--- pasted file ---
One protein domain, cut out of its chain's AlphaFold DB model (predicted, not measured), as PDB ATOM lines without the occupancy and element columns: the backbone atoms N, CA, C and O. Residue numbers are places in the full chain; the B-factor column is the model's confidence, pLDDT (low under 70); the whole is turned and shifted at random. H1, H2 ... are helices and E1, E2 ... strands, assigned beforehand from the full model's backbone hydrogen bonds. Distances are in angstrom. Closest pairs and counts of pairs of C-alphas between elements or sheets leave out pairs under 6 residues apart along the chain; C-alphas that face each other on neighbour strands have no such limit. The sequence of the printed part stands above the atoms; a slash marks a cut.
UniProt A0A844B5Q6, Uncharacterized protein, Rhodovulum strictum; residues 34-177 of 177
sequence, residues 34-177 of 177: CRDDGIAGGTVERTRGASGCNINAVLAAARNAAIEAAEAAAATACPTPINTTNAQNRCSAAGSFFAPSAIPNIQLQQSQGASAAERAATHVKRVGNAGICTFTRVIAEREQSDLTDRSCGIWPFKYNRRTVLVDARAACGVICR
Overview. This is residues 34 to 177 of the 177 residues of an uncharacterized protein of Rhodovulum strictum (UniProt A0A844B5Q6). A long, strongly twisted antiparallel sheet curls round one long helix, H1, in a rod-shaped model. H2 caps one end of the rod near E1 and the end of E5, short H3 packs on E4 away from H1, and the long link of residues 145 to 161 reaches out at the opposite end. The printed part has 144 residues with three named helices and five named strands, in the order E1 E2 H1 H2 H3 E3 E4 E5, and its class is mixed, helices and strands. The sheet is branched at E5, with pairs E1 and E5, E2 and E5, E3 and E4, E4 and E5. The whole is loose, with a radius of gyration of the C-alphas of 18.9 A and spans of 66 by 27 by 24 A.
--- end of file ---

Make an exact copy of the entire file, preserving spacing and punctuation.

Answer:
One protein domain, cut out of its chain's AlphaFold DB model (predicted, not measured), as PDB ATOM lines without the occupancy and element columns: the backbone atoms N, CA, C and O. Residue numbers are places in the full chain; the B-factor column is the model's confidence, pLDDT (low under 70); the whole is turned and shifted at random. H1, H2 ... are helices and E1, E2 ... strands, assigned beforehand from the full model's backbone hydrogen bonds. Distances are in angstrom. Closest pairs and counts of pairs of C-alphas between elements or sheets leave out pairs under 6 residues apart along the chain; C-alphas that face each other on neighbour strands have no such limit. The sequence of the printed part stands above the atoms; a slash marks a cut.
UniProt A0A844B5Q6, Uncharacterized protein, Rhodovulum strictum; residues 34-177 of 177
sequence, residues 34-177 of 177: CRDDGIAGGTVERTRGASGCNINAVLAAARNAAIEAAEAAAATACPTPINTTNAQNRCSAAGSFFAPSAIPNIQLQQSQGASAAERAATHVKRVGNAGICTFTRVIAEREQSDLTDRSCGIWPFKYNRRTVLVDARAACGVICR
Overview. This is residues 34 to 177 of the 177 residues of an uncharacterized protein of Rhodovulum strictum (UniProt A0A844B5Q6). A long, strongly twisted antiparallel sheet curls round one long helix, H1, in a rod-shaped model. H2 caps one end of the rod near E1 and the end of E5, short H3 packs on E4 away from H1, and the long link of residues 145 to 161 reaches out at the opposite end. The printed part has 144 residues with three named helices and five named strands, in the order E1 E2 H1 H2 H3 E3 E4 E5, and its class is mixed, helices and strands. The sheet is branched at E5, with pairs E1 and E5, E2 and E5, E3 and E4, E4 and E5. The whole is loose, with a radius of gyration of the C-alphas of 18.9 A and spans of 66 by 27 by 24 A.